Measuring 15½in (39cm) wide, it came for sale from a local source with an estimate of £3000-5000.
Although catalogued as a 19th century Grand Tour piece, it was quickly recognised by bidders as a 17th century object with the pictorial panels displaying the sort of lapidary work often associated with courtly Prague.
This particular style was pioneered by Florentine father and son gem cutters Cosimo and Giovanni Castrucci who accepted an invitation from Holy Roman Emperor Rudolf II to establish a workshop creating so-called commesso di pietre dure works of art in Prague. Although the atelier closed in 1624, the Castrucci style was emulated by subsequent generations of Bohemian artists.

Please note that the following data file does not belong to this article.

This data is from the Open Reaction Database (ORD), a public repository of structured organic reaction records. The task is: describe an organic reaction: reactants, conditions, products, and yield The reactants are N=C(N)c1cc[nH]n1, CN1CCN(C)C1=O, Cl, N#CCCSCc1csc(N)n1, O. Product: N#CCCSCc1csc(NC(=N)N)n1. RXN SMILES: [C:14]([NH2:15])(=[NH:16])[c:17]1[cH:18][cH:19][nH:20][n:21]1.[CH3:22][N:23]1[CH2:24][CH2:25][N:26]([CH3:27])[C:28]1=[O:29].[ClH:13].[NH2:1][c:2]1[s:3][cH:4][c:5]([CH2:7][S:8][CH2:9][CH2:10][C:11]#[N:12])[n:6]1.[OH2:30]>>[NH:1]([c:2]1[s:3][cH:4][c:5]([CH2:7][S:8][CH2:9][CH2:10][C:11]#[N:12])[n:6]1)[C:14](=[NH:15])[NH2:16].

The casket, which required some careful restoration, sold at the August 4 sale to a European buyer at £60,000 (plus 19.5% buyer’s premium).